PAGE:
The Upgrade went down in a flurry of punches from Master Astra, after the helmeted mystery-hero blocked the android's energy blast with a brilliantly timed albedo-cloud star! (Note: that's flavor only, my interpretation of Master Astra winning the melee combat with the help of some Gadget rerolls. 







The final melee
The Mindhound was the only villain standing at the beginning of Turn 4. That didn't last long. The Free Radical Squad pounded the beast with dozens of tiny fists. Although still suffering a severe injury from the previous battle, the strange beast mounted a a vicious counter attack, knocking out the little trooper squad. Master Astra then eliminated the threat, swinging into the melee and onto the beast's back, knocking it unconscious.






So, at the end of turn 4 it was a decisive ass-kicking with every member of the Phantom Satellites unconscious and three of The Cabinet's four still standing. In hindsight the illegal attack Heavy Fist conducted against the psychic delivered the easy victory to the heroes. It shouldn't have been that close.

The post-game had the Cabinet earning two "bumps", one of which I gave to the Free Radical Squad, the other to Master Astra. The Squad earned a +2" Move increase, an incredibly useful bump as they suffer from the Slow hindrance normally, and had their already low movement temporarily lowered due to a severe injury suffered in this fight. Master Astra earned another +1D bonus die to Image-based Pre- and Post-game Sub-Plot rolls.

The villains managed to avoid capture or death but both the Mindhound and Ssluuzurom suffered severe injuries. The Upgrade woke up unscathed while, fittingly, The Phantom Sun woke up ready to "Settle the Score" (giving him a bonus to next game's attacks).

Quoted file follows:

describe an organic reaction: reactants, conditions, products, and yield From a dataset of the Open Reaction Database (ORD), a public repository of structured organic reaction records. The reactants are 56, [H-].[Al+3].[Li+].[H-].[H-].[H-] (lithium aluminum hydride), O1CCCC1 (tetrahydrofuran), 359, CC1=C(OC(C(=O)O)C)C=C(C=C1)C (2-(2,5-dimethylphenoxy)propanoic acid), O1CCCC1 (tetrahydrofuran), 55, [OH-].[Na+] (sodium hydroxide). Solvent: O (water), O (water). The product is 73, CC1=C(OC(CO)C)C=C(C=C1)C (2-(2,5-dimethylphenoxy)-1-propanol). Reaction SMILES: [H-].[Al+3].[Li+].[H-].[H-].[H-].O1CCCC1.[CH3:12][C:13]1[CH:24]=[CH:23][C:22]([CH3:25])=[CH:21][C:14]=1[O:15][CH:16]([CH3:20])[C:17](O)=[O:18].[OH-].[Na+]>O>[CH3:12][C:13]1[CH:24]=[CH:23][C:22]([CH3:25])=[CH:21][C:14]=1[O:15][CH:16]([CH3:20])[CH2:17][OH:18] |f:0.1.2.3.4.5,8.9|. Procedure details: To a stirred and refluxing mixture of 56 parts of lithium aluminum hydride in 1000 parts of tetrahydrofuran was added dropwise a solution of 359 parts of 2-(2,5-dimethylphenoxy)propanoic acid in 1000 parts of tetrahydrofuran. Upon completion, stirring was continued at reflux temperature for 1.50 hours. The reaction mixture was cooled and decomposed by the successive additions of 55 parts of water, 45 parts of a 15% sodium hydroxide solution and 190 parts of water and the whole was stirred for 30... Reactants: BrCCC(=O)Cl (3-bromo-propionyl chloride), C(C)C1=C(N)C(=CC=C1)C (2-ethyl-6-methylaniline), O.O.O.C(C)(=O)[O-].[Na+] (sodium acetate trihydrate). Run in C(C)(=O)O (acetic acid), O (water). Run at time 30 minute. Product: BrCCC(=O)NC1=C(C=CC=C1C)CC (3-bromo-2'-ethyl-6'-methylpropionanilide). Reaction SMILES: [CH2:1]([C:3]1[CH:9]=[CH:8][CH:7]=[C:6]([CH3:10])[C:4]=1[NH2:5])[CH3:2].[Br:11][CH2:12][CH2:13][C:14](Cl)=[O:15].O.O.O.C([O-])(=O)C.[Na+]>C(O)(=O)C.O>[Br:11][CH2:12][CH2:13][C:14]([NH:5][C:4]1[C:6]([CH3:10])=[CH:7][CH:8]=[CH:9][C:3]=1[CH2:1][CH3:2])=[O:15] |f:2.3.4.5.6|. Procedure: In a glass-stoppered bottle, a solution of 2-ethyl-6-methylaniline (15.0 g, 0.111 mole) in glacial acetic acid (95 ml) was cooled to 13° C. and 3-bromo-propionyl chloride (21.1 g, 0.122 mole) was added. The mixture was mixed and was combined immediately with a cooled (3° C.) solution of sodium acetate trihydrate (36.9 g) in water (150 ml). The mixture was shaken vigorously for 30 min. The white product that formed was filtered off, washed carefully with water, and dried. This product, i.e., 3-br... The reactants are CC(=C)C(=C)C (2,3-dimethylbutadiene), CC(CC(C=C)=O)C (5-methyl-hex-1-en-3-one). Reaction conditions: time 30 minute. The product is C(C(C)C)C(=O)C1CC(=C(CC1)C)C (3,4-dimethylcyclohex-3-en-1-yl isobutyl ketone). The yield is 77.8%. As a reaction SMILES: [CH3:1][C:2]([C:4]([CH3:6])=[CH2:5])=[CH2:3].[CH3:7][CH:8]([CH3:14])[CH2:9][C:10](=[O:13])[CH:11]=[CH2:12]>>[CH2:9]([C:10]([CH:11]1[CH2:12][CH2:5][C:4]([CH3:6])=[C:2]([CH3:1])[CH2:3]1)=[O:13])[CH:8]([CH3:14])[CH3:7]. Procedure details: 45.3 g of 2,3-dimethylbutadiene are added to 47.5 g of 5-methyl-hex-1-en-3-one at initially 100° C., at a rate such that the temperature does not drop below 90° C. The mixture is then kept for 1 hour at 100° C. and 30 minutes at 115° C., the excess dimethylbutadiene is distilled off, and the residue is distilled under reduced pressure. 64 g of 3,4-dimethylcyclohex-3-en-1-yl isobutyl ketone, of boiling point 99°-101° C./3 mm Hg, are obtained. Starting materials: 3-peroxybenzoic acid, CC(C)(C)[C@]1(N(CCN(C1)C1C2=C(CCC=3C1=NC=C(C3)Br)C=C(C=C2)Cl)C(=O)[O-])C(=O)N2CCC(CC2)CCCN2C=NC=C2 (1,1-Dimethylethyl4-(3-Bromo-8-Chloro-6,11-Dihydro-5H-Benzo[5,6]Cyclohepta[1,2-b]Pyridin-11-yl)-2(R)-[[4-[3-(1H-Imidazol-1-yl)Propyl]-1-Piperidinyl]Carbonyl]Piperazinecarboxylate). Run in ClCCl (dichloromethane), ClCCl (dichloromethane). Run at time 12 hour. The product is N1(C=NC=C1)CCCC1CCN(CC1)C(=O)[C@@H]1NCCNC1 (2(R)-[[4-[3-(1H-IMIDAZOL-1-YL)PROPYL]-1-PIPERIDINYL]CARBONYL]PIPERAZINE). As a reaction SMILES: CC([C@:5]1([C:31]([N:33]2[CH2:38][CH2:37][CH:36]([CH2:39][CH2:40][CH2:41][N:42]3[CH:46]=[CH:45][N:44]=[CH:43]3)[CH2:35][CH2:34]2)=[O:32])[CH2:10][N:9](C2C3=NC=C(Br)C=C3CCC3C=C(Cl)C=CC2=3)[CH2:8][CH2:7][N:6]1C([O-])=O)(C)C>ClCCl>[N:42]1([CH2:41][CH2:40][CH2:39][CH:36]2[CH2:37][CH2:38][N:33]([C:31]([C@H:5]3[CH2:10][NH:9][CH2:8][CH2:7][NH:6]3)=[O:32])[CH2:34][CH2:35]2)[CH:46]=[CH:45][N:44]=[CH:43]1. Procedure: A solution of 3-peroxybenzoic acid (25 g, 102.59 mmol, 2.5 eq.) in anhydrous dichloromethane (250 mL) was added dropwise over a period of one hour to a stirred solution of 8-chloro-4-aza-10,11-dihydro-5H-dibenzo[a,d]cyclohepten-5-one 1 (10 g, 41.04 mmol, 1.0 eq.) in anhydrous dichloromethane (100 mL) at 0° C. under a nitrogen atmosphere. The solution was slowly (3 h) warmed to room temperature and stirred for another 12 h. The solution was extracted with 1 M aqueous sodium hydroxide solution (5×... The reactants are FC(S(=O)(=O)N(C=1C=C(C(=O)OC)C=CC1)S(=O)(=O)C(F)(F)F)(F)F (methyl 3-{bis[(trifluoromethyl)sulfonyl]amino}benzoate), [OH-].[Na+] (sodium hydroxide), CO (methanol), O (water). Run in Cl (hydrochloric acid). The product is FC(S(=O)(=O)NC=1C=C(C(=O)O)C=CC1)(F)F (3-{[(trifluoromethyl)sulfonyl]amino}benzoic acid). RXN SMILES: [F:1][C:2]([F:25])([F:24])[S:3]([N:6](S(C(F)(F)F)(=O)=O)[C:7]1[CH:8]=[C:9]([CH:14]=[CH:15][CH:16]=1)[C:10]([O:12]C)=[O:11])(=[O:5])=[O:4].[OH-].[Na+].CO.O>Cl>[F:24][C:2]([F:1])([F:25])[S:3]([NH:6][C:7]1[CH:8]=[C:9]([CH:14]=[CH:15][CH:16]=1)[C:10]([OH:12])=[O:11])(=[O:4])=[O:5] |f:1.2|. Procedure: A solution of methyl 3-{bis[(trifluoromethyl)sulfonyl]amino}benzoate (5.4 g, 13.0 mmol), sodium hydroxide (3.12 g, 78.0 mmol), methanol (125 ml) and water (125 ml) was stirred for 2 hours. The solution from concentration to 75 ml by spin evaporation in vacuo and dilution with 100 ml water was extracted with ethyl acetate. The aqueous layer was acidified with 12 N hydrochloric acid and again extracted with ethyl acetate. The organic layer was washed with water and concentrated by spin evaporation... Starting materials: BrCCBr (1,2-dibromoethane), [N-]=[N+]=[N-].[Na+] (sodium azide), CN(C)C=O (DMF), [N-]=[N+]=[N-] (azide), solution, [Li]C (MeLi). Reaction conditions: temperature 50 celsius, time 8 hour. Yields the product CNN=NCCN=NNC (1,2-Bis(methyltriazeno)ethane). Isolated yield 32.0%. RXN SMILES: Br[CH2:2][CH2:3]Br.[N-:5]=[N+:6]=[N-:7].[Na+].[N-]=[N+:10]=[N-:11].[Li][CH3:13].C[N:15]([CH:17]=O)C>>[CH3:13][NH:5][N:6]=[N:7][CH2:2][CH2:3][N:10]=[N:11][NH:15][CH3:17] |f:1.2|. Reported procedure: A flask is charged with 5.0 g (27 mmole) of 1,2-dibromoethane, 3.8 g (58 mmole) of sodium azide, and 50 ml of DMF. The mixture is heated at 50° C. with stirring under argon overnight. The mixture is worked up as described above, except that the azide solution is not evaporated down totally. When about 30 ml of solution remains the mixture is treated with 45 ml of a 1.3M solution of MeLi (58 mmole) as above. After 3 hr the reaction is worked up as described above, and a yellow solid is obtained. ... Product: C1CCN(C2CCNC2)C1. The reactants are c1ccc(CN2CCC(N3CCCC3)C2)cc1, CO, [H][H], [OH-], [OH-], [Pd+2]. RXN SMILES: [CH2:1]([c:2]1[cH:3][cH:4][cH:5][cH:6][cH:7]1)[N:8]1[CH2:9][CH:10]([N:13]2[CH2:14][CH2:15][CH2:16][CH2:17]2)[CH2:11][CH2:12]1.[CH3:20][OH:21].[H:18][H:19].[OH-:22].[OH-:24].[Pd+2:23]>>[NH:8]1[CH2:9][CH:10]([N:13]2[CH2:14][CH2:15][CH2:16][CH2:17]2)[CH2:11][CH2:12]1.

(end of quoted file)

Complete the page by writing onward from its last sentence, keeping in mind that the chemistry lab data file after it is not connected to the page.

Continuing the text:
3 comments:

  1. Second game good stuff. Glad to made it to the second game, the narrative was great. Re: terrain; sometimes you just have to balance playing time and terrain building time. In my case playing time always wins :-)

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    1. Thanks Shaun!

      Yeah, this was heaps of fun to play. I rolled up "Rooftop Rumble" for the third scenario as well so I no longer had the terrain excuse. I played that game just a few days ago and it was even more exciting and close.

      One thing I meant to discuss in my post was the joy of extended solo play. Meaning: I set this second SMF2 game up and came back to it intermittently over a couple of days. What a difference that makes to a gamer's sanity, to be able to roll the dice for effect nearly every day of the week, despite busy work-from-home and remote school schedules.

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    2. I had not thought of playing a game over several days that way. I play a game over several days due to time constraints. But I am finding it harder to play a game this way and wanting to play all in one go (although I would like to, I still play over several sessions). But I like your viewpoint and using this thinking makes me feel better about me play over several days :-)